Much could be said about various secular perspectives on land ownership and rights. [4] But for now let’s focus on land ownership from a secular human rights perspective. Interestingly enough, in international human rights law, there is no universal human right to land ownership, though there are certainly rights that relate to it. [5] According to international human rights law, every person is born equal in dignity and rights, which include of course the basic rights of life, liberty and security. These rights apply to all individuals equally, regardless of the group into which they were born – for example, Israeli or Palestinian, Jewish or Arab.  Every individual also has a right to a nationality, freedom of movement and residence within a state. There is also the right to private property and the right not to be deprived arbitrarily of said property. And there is a right to food and housing. But, for the most part, aside from private property ownership, there is no universal right for any individual or group of individuals to particular chunks of land. The only significant exception is the right of indigenous peoples to own and use land that they have traditionally owned or used. International human rights law, however, does not provide an authoritative definition of indigenous. And this is where things get sticky. Definitions may be clearer in the Americas and Oceania where thousands of years separate indigenous peoples from others. In the Middle East, it looks more complicated. 

Specifically in the land between the Jordan River and the Mediterranean Sea, there are multiple claims of indigeneity. Who is more indigenous? Arab Palestinians who were expelled or fled or whose grandparents were expelled or fled Israel 76 years ago? Jewish Israelis who were expelled or fled or whose grandparents were expelled or fled the West Bank 76 years ago? Palestinian Arabs whose ancestors came one hundred years ago? One thousand years ago? Israeli Jews whose ancestors left or were expelled 1500 years ago? 2000 years ago? And do people who were evicted or left their home or whose ancestors were evicted or left their home a generation ago have the right to return to it if it requires evicting people who have lived there for a generation? Two generations? One hundred generations? Or if they have the right to do so, is it right to do so? We can also ask these questions in countless other cases and not only in the Levant. I do not mean to posit answers to these questions, nor to say that all claims are equal, what I’m trying to say is that basing land rights in the Middle East on claims of indigeneity or “who was here first” is ethically tricky, legally fuzzy, and practically problematic. Moreover, I’m also not saying that these questions should never be asked, but only that the question of “to whom does the land belong” is perhaps not the most relevant or constructive framework in seeking to resolve the Israeli-Palestinian conflict.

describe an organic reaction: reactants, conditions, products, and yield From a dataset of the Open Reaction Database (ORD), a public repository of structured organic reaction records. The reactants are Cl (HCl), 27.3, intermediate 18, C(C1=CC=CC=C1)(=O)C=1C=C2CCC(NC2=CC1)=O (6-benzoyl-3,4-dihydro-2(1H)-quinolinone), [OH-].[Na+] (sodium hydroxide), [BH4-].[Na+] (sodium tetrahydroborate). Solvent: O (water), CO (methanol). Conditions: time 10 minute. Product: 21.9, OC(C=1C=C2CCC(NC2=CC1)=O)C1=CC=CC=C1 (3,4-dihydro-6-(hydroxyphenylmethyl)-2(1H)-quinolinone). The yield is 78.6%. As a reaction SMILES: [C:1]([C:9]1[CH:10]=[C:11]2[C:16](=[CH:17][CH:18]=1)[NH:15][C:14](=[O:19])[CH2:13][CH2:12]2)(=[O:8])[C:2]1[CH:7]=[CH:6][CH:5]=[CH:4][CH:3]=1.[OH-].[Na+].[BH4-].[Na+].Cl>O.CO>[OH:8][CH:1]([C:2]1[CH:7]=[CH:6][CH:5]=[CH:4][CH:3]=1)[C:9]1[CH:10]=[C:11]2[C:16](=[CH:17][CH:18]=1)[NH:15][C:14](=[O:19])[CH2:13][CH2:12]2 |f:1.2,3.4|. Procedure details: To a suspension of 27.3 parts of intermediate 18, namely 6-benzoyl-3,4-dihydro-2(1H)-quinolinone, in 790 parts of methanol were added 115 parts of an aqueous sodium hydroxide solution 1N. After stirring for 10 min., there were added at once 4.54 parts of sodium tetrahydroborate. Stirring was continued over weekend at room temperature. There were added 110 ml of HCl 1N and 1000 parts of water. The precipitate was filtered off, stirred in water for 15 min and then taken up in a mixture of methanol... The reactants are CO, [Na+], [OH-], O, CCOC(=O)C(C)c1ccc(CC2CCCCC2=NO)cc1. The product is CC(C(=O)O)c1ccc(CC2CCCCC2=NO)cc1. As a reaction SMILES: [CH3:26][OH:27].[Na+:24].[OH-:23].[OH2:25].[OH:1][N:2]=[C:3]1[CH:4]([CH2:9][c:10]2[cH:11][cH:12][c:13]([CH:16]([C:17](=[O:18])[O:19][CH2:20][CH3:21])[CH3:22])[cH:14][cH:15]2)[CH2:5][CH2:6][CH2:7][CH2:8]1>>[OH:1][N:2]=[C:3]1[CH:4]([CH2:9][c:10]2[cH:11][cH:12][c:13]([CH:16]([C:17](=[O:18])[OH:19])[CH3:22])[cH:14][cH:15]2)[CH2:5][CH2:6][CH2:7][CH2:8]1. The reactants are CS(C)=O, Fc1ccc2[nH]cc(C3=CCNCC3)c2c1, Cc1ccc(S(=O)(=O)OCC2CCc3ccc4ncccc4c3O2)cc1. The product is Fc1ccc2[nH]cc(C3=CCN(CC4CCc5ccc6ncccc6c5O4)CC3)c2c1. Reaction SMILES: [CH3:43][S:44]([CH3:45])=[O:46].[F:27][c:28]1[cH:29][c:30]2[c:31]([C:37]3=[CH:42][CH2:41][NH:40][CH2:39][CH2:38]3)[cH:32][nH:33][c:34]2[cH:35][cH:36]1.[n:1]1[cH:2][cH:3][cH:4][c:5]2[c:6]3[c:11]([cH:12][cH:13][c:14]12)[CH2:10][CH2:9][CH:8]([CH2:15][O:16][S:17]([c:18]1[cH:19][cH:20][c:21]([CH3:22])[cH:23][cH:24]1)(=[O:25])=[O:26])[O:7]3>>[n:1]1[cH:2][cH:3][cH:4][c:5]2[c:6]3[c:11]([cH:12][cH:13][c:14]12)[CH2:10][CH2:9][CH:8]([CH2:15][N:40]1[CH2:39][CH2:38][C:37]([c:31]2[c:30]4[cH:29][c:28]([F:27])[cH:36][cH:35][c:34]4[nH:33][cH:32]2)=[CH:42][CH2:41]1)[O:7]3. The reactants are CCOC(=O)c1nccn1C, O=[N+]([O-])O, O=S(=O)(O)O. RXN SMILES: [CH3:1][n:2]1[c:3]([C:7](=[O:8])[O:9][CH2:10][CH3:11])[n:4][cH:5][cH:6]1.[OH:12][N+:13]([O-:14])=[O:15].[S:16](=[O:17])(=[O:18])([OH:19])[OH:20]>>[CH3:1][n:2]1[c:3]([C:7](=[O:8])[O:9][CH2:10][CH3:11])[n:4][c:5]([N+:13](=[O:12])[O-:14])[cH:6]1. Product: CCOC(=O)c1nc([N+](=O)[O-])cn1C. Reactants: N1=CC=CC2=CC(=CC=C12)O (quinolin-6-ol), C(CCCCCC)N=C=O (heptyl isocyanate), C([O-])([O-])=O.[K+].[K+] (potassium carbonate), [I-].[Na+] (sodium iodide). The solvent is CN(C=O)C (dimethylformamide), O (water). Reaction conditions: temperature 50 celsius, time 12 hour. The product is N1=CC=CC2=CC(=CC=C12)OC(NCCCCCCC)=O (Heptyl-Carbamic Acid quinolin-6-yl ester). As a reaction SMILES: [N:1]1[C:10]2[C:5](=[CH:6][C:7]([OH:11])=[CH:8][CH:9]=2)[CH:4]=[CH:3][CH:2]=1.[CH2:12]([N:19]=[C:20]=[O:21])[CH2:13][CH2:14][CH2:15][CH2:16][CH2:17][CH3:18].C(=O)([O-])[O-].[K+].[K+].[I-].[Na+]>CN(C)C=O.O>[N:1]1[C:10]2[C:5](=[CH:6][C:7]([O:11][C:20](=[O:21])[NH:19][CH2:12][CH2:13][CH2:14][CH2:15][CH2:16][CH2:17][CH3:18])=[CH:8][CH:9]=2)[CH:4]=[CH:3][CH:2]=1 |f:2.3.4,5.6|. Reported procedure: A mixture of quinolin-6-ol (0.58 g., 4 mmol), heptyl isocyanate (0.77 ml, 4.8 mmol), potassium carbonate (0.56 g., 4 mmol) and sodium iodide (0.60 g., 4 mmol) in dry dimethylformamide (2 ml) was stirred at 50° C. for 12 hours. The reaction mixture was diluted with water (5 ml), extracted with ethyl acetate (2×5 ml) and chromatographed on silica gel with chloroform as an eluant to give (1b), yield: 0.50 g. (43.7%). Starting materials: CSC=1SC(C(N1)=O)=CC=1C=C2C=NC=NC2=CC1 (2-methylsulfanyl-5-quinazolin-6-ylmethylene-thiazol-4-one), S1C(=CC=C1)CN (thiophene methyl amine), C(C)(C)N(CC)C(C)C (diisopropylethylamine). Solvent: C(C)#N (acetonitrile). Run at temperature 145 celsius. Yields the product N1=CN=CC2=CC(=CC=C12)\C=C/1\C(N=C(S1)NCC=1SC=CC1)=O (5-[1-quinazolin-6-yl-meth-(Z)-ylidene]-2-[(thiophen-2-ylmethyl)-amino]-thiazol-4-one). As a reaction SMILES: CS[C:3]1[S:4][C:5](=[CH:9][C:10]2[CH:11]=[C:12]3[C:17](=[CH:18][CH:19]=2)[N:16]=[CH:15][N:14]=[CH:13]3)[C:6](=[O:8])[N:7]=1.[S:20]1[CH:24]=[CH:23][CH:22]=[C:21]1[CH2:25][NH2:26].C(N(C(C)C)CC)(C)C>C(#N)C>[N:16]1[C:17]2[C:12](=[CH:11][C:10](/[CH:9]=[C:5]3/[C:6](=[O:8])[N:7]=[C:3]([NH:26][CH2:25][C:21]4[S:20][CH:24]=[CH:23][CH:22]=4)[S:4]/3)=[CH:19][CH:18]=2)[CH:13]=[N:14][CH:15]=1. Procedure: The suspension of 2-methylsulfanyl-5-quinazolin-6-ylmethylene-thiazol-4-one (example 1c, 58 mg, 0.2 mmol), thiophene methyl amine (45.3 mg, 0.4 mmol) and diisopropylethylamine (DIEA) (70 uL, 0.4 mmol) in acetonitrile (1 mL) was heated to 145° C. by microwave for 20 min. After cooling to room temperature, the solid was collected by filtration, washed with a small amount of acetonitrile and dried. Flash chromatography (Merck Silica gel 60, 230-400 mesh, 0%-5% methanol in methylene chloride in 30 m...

So what questions should we ask?

Once we put aside – or at least deprioritize – questions about “who owns the land”, we make space for other questions. I would like to be so bold as to suggest other questions to focus on. For example, from a human rights perspective, how do we pursue a just solution to the Israeli-Palestinian conflict that will maximize the actualization of the equality of dignity and rights of all human beings who live between the Jordan River and the Mediterranean Sea? And how do we do this in a way that minimizes the pain, indignity, and infringement of certain rights (such as property rights) of certain individuals or groups that may have to take place as part of the implementation of such a solution? Or, from a Jewish religious perspective, how do we engage with this blessing of land in a way that recognizes the limits of our rights to it, respects divine ownership of it and the rights and obligations of all who dwell on it, and will ensure – either through divine reward or natural consequence – our ability for us and our children to live here in security and peace? 



[1] See also Rashi on Genesis 1:1, based on Yalkut Shimoni on Torah 187, as well as other rabbinic sources.

[2] The Declaration of the Establishment of the State of Israel 1948 speaks of the right of the Jewish people to establish a Jewish state in the Land of Israel by virtue of its “natural and historic right” and on the basis of UN Resolution 181. Still, this document does not speak of the Jewish people having exclusive or unconditional rights to the land, nor does it necessarily preclude the establishment of a Palestinian/Arab state on the land. On the other hand, the current government’s coalition agreement with the Religious Zionism party opens with the following Foundational Principle for the government: “The Jewish people have the exclusive and indisputable right to all parts of the Land of Israel” though it does not state on what basis – theological or otherwise – these claims lie. 

[3] This may also relate to the way many people incorrectly understand the traditional Jewish idea of “chosenness” as an innate, immutable, superior quality of the Jewish people, as opposed to a task that the people must strive to live up to – but that’s another discussion for another day. 

[4] Many scholars have also pointed out the absurdity of the very notion of human ownership of land, from a secular perspective as well, from Jean-Jacques Rousseau to Henry George to Yuval Noah Harari and others.

[5] See especially the Universal Declaration of Human Rights (1948) and Land and Human Rights – Standards and Applications (OHCHR 2015)

About the Author
Elliot Vaisrub Glassenberg is an American-Canadian-Israeli queer Jewish educator and activist. Elliot is a senior educator at BINA: The Jewish Movement for Social change and co-chair of Right Now: Advocates for Asylum Seekers in Israel.